Up to 2,500 to take part in class action-type mica case in Co Donegal

Litigation being funded by Donegal businessman Adrian Sheridan, who has contributed more than €2m on not-for-profit basis

A class action-type set of proceedings on behalf of people in Donegal seeking compensation for the use of defective building products involves 2,260 plaintiffs and that number is likely to grow to more than 2,500 in the coming weeks, the solicitor handling the unprecedented case has said.

The “multiparty action” is being funded by a company that is being funded by a Donegal businessmen, Adrian Sheridan, who has contributed more than €2 million, according to David Coleman of Coleman Legal, which is acting for the plaintiffs and being funded by the third-party company.

Mr Coleman said he expects a number of lead cases to be heard next year and that the outcomes of these cases will guide the advice then given to the other plaintiffs.

Given the huge size of the collective claims, it is likely that any High Court judgment will be appealed to the Court of Appeal and the Supreme Court, resulting in legal costs substantially greater than those already accumulated.


Mr Sheridan, based in Dubai, is funding the actions on a not-for-profit basis, which means that if the case is successful he will get his money back but no reward. The plaintiffs involved are not being asked to pay anything towards the costs of the actions, though this offer is due to close on July 7th. Plaintiffs who join the process after that date will have to pay modest fees.

Irish law involves restrictions on champerty – the third-party funding of litigation in return for a share of any gain that might result – but Mr Coleman said he is confident that the structure involved in the Donegal cases is in compliance with the law. His work on the case is being funded on a cost-only basis.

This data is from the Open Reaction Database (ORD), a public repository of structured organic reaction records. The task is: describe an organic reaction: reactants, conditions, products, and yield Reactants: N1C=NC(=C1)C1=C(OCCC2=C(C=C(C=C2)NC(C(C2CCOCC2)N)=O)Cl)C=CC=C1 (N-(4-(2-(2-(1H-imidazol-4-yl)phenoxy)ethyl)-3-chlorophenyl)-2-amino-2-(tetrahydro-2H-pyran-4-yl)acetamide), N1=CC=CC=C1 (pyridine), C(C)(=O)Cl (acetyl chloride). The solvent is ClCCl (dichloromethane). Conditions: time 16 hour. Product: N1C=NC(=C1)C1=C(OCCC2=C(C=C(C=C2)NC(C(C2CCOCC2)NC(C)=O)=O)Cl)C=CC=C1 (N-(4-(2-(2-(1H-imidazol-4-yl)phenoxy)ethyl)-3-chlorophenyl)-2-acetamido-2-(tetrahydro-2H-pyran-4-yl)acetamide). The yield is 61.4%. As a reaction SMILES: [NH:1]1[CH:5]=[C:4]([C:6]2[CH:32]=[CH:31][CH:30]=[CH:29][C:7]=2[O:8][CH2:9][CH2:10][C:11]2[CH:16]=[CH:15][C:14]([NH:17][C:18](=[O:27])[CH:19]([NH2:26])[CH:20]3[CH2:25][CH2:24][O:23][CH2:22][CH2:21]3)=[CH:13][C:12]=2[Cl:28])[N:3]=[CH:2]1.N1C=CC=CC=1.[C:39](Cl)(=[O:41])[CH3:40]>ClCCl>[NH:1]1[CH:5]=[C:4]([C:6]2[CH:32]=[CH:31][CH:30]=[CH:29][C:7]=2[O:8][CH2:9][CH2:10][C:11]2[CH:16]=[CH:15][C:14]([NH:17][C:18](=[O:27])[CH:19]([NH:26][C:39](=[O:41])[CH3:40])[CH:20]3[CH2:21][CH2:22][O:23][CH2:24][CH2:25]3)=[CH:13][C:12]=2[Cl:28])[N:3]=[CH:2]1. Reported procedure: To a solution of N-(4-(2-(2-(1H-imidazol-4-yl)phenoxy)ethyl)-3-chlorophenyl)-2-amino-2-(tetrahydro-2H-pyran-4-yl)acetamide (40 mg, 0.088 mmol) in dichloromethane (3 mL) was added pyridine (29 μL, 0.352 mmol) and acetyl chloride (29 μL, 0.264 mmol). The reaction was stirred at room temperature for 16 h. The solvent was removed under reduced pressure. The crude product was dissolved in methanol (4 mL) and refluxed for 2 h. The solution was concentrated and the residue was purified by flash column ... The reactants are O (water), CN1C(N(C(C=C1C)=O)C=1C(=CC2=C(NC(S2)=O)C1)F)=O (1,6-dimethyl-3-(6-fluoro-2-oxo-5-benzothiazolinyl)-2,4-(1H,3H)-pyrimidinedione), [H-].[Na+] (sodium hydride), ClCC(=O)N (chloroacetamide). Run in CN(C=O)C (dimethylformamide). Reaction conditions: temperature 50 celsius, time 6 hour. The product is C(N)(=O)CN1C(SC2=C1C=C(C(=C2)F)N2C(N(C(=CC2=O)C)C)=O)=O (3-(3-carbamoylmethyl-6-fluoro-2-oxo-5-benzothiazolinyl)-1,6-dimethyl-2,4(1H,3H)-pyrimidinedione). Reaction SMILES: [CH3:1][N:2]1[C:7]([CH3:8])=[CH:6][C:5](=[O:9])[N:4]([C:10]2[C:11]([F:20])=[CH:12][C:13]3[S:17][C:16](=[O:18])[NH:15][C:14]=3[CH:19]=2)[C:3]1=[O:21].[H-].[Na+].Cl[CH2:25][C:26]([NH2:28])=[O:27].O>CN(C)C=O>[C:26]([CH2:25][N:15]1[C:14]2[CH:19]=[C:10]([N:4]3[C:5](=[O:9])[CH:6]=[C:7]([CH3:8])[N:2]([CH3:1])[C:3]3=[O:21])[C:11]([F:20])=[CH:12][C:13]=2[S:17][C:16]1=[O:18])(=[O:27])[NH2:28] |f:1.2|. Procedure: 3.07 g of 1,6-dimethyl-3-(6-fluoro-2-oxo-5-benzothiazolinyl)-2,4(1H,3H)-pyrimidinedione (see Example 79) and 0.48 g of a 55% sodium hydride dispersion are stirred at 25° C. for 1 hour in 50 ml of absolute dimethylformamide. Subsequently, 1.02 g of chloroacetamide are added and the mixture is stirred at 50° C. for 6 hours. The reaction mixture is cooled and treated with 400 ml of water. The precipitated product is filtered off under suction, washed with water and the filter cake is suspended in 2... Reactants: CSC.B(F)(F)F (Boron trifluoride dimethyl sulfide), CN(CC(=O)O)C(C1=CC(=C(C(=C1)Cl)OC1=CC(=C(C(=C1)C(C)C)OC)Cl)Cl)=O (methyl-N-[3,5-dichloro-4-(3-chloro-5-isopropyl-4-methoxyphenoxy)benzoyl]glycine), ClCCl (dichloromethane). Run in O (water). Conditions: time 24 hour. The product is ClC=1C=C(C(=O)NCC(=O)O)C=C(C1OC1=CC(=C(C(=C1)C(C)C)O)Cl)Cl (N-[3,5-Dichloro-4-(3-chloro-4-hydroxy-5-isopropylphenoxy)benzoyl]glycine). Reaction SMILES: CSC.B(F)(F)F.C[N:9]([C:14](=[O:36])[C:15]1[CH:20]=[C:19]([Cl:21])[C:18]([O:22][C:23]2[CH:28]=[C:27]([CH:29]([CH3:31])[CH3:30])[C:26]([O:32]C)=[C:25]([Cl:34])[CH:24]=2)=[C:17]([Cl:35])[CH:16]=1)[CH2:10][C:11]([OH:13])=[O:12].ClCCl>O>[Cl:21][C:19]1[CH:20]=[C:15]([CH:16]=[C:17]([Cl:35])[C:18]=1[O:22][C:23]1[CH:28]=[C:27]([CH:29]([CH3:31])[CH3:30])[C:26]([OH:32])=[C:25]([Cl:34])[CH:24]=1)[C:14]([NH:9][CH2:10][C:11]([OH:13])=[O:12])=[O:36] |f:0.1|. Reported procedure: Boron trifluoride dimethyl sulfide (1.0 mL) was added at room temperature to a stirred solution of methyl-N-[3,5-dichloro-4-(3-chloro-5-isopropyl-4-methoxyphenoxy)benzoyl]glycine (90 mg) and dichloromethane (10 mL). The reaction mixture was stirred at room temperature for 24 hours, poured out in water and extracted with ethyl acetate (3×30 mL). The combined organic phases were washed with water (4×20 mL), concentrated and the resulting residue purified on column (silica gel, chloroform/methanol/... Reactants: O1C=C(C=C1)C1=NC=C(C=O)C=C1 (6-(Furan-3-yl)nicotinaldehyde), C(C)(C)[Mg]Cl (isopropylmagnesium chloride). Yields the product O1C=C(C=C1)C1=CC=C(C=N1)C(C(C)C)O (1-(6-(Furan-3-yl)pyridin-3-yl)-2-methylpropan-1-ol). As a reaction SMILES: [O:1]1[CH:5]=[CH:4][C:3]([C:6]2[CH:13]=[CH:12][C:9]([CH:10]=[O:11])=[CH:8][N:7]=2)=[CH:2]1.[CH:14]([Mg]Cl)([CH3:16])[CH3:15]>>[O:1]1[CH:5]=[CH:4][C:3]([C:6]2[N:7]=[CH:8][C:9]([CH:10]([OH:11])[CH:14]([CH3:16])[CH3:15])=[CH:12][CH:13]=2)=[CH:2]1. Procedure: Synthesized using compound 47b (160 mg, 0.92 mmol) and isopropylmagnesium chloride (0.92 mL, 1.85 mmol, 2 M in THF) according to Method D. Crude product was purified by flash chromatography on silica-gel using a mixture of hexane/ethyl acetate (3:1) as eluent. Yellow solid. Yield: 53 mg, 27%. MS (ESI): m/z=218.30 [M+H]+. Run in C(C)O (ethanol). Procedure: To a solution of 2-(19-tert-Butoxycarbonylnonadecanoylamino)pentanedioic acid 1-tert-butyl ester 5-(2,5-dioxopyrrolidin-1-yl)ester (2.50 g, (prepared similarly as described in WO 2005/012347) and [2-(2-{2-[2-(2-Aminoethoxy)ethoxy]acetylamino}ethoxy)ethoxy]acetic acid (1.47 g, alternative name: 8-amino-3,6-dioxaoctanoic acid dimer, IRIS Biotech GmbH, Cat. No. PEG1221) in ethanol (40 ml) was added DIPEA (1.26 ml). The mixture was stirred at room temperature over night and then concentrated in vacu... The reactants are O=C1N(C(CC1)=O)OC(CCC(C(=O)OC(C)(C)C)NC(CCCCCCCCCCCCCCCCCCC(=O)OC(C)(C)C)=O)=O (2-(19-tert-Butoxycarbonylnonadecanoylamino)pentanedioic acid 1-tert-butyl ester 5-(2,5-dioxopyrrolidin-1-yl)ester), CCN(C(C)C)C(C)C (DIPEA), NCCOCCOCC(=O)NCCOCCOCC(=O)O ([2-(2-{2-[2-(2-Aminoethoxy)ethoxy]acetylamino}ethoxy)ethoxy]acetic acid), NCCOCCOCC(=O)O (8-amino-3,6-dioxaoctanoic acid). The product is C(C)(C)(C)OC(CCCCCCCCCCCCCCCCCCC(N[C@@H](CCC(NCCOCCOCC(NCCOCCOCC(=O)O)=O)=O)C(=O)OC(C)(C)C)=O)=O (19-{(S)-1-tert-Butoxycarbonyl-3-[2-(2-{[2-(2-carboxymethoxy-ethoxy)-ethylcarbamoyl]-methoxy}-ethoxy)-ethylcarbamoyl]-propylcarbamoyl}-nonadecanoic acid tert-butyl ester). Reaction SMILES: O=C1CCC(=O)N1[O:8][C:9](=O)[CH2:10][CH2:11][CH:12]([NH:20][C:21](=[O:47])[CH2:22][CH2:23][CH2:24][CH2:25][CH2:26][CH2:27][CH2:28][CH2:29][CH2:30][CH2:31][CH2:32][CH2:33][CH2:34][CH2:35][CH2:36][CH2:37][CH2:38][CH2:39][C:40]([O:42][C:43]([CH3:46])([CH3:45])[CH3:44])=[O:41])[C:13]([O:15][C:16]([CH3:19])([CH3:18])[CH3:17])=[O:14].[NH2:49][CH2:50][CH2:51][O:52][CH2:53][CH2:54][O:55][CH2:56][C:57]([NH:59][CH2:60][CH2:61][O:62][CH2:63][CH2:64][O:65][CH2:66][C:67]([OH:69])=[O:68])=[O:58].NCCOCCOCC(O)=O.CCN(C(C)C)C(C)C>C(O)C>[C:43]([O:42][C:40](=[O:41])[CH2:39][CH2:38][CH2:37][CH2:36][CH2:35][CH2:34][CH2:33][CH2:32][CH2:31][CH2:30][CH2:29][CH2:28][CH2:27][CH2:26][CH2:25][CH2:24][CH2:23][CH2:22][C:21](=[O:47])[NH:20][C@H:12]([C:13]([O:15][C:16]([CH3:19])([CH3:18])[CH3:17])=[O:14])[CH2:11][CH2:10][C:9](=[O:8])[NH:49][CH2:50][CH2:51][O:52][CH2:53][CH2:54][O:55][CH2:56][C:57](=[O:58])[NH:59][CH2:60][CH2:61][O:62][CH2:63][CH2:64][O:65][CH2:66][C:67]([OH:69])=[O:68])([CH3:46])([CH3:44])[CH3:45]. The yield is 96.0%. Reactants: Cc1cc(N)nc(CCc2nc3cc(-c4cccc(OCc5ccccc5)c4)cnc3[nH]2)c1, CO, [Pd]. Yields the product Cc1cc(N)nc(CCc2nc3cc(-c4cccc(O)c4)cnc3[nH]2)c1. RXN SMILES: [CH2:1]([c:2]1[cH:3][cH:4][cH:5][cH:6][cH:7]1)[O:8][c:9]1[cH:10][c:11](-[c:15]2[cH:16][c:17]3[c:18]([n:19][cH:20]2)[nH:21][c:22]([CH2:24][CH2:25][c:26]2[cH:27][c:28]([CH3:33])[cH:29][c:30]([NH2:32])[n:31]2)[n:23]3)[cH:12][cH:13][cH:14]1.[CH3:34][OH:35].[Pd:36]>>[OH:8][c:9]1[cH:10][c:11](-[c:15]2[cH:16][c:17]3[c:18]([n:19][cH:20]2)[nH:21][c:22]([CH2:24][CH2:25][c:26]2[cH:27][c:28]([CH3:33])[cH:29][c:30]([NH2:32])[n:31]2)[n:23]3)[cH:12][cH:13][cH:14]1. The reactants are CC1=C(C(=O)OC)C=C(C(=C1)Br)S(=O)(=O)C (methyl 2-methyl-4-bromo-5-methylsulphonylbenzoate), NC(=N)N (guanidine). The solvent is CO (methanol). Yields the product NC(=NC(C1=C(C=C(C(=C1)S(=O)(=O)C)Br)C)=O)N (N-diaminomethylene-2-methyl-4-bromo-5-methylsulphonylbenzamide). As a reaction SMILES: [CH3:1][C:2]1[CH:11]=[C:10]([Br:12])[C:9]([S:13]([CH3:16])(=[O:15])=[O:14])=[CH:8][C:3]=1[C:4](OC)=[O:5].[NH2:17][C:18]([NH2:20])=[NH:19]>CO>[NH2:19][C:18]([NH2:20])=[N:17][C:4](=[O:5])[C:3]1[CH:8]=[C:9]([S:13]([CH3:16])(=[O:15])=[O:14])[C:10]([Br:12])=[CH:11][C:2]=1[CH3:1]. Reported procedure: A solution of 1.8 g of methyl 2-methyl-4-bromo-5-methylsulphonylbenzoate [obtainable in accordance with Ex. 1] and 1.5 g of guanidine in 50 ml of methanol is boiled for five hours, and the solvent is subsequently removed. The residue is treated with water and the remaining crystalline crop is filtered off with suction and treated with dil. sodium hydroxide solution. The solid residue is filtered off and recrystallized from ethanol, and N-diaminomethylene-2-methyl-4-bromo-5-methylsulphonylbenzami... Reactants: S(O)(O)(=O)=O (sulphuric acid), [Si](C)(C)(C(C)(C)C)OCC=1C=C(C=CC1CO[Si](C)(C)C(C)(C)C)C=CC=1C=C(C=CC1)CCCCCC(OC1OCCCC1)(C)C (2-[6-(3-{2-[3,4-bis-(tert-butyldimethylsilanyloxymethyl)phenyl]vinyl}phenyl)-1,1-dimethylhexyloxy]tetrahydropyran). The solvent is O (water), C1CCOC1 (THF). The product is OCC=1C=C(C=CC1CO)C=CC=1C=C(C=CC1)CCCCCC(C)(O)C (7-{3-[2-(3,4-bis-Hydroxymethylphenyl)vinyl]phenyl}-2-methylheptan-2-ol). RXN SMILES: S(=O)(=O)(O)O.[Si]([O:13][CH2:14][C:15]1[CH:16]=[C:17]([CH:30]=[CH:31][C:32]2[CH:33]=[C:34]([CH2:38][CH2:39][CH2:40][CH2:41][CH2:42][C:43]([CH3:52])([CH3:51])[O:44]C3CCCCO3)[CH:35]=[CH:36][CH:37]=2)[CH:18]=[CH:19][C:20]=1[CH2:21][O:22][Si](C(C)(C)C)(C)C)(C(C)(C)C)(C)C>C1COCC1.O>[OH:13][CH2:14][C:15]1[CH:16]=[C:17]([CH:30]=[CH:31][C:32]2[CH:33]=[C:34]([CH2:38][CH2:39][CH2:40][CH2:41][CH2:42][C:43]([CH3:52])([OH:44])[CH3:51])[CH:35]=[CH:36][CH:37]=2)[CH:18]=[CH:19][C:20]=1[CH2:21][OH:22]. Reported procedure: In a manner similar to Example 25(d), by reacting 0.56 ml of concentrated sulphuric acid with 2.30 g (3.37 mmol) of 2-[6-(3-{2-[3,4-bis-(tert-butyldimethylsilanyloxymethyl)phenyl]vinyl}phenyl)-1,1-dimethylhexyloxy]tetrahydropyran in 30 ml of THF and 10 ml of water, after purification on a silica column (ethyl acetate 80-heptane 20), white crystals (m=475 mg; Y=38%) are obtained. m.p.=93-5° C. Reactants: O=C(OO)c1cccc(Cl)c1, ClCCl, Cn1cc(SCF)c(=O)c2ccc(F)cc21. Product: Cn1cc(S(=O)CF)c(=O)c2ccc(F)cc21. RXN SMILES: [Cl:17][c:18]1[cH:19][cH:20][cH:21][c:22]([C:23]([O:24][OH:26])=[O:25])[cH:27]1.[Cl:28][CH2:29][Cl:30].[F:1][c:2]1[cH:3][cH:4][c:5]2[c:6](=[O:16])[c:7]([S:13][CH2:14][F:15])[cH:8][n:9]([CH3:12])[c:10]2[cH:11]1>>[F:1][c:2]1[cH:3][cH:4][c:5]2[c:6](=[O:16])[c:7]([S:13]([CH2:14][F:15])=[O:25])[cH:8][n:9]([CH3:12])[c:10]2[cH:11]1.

He has been involved in the proceedings since August 2021 and no one has sought to query the funding arrangement, he said. The firm will receive what he says is a modest fee for the net gain from any successful plaintiff’s action.

A company called Micaredress100 CLG, trading under the name Defective Blocks Ireland, has been established by Mr Sheridan and another Donegal businessman, Shaun Hegarty. The company’s latest accounts, for the period to the end of December 2022, show it had a loan from Mr Sheridan then totalling €1.64 million.

The defendants to date in the actions are Cassidy Brothers Concrete Products Ltd, Cassidy Brothers Topmix Ltd, the National Standards Authority of Ireland (NSAI), and Donegal County Council.

The State has put in place a scheme to provide financial assistance to homeowners with damaged dwellings due to defective concrete blocks, but the multiparty case will argue that the scheme is insufficient to address the scale of the problem and is too limited in the type of building that can qualify.

A complaint to be made to the European Commission alleging a failure to apply EU law correctly in this jurisdiction has been signed by 650 people and may have 1,000 signatures by the end of next week, Mr Coleman said.

The Cassidy Brothers businesses are based in Buncrana, Co Donegal. A request for comment met with no response. There was also no response from Donegal County Council. A spokesperson for the NSAI said it would not be appropriate to comment on ongoing legal proceedings.

Colm Keena

Colm Keena

Colm Keena is an Irish Times journalist. He was previously legal-affairs correspondent and public-affairs correspondent